- The Washington Times - Thursday, September 4, 2008

Winston Churchill wrote after World War II, “The only thing that really frightened me during the war was the U-boat peril.”

The prime minister´s anxiety was fully justified. During the war, Britain was dependent on imports for half of its food, to say nothing of munitions and industrial materiel. At the height of the Battle of the Atlantic, U-boats were sinking Allied merchantmen faster than they could be replaced.

The outbreak of World War II had caught the German Navy by surprise. Its surface ships were no match for the Royal Navy, and its submarine arm - despite impressive service in World War I - had been neglected. In September 1939, Germany had just 57 submarines, of which fewer than half were long-range boats.

One man was determined to change this. Adm. Karl Donitz, commander of the U-boat service, was a veteran submariner who was convinced that his submarines were capable of strangling Britain. A dedicated Nazi, Donitz was able to sell Adolf Hitler on his underwater campaign, and by July 1942, Donitz had a fleet of 300 boats.

For a time, everything broke in Donitz´s favor. His new U-boats proved exceptionally rugged, often surviving dives well below their test depth. The fall of France gave Donitz access to French ports such as Brest, Saint-Nazaire and Lorient, access that sharply reduced the transit time to Britain´s sea lanes. Notwithstanding devastating losses, morale among the elite German submariners remained high throughout the war.

Once Germany had declared war against the United States in December 1941, Donitz carried the war to the East Coast of the United States, where his boats sank hundreds of thousands of tons of coastal shipping. The raiders were aided by America´s refusal to black out coastal cities at night and by the U.S. Navy´s inexplicable disdain for convoys.

A brilliant tactician, Donitz developed the concept of “wolf packs” to inflict maximum damage. He would deploy a chain of U-boats across the western approaches to Britain. When a submarine sighted a convoy, it did not attack immediately but passed the word to the others in the pack, and the boats attacked together, often overwhelming the escorts.

The Battle of the Atlantic reached its climax in the winter of 1942-43. In November 1942, total sinkings in the North Atlantic exceeded 600,000 tons for just the second time in the war. Losses for the first three months of 1943 were almost as high but then dropped precipitously. In only one of the remaining nine months of the year would losses exceed 300,000 tons.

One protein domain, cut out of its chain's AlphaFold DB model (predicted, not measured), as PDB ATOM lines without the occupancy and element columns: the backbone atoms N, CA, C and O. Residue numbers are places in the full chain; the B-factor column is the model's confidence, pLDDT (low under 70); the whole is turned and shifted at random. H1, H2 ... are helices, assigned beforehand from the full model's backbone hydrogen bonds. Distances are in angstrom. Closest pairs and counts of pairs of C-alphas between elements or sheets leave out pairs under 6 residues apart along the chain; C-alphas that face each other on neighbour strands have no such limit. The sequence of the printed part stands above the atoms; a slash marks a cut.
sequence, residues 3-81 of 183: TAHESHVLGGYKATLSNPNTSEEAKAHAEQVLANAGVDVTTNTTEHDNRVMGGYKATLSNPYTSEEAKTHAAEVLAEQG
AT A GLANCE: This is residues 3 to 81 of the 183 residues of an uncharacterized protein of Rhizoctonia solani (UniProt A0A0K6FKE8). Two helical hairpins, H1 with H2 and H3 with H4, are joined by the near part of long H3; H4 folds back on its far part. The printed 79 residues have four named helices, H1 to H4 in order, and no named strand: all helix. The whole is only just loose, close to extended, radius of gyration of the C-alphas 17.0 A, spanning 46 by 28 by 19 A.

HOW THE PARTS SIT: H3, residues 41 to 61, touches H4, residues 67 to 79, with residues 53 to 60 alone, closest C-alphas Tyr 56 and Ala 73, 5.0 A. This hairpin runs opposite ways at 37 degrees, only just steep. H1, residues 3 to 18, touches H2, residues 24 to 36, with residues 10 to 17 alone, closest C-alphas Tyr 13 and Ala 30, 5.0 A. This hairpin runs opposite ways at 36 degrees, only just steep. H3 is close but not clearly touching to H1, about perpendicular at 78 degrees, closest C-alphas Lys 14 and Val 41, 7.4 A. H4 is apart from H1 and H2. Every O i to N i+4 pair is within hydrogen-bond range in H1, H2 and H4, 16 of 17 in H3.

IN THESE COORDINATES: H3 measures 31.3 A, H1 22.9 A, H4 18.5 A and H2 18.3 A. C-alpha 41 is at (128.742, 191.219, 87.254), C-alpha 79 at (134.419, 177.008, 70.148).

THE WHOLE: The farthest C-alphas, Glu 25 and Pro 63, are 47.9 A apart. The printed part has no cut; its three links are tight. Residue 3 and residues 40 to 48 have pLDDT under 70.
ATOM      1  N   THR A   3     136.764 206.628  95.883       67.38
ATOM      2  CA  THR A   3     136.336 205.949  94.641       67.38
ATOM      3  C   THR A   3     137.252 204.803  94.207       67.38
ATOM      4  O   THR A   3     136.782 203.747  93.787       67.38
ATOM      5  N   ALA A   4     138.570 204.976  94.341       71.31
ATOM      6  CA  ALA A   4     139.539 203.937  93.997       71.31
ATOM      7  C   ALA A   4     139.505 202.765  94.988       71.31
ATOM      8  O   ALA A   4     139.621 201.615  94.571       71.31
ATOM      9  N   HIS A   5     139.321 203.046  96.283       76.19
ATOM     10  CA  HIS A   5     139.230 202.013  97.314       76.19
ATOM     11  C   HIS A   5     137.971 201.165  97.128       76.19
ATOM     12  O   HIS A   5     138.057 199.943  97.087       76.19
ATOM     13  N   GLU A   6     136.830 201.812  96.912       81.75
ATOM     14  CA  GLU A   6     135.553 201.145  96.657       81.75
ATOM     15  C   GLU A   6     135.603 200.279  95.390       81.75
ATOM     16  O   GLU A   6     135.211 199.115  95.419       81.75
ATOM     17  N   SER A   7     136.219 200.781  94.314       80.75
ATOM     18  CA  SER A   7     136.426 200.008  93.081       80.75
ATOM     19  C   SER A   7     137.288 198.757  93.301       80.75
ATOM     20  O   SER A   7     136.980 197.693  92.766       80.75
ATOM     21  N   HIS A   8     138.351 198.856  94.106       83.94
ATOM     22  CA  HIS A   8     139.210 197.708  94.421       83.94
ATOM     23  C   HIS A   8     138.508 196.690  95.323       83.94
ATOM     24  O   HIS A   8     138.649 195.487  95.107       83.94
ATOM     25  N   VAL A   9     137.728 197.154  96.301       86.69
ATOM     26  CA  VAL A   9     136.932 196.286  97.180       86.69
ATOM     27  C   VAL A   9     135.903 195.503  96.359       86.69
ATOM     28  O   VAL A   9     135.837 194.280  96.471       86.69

The tide had turned. With the United States in the war, the number of escort vessels available increased dramatically. This development was critical, for if U-boats could be kept submerged, they lacked the speed to keep up with most convoys.

In a major intelligence coup, British code breakers captured one of the Germans’ Enigma coding machines. They had been reading some naval messages all along, but possession of the complex Enigma machine vastly increased the success rate.

Finally, Allied air power became a major factor. Long-range B-24 bombers closed the Atlantic “gap” that hitherto had represented a safe operating area for U-boats. The introduction of escort carriers and more sophisticated weaponry made life hellacious for U-boats and made service in submarines tantamount to a death sentence. Donitz drowned thousands of sailors and doubtless delayed the Allied invasion of France but could not starve out Britain.

Probably no campaign in World War II has been dealt with more successfully in fiction than the Battle of the Atlantic. Nicholas Monsarrat was a Cambridge-educated lawyer when the war broke out. Mr. Monsarrat, who had decided on a writing career, found himself serving on escort duty in the North Atlantic. After the war, he served for a time in the British Civil Service while working on a novel based in part on his war experience.

“The Cruel Sea” appeared in 1951 to wide acclaim. It was unabashedly a story of heroes - notably, the intrepid skipper George Ericson and his first lieutenant, Keith Lockhart, who closely resembled Mr. Monsarrat himself. The author wrote in a foreword that “the only villain [is] the cruel sea itself.” However, this is not entirely true, for the sea is only occasionally villainous; it is the war that is cruel.

Commanded by Ericson, the corvette Compass Rose begins life as “an untidy grey ship, mottled with red lead, noisy with riveting, dirty with an accumulation of wood shavings, cotton waster, and empty paint-drums.” Mr. Monsarrat tells how her disparate group of officers, drawn from all walks of life, turns the vessel into an effective fighting unit until the disastrous day when Compass Rose falls victim to a German torpedo.

The Cruel Sea” had the makings of a great movie, and that hope was realized with a film starring Jack Hawkins. Viewed today, it seems antique. Not only is it in black-and-white, but smoking appears to take the place of sex, and women have only cameo roles. However, for a gripping tale of steel ships and iron men, it is hard to beat.

Historian and biographer John M. Taylor lives in McLean.

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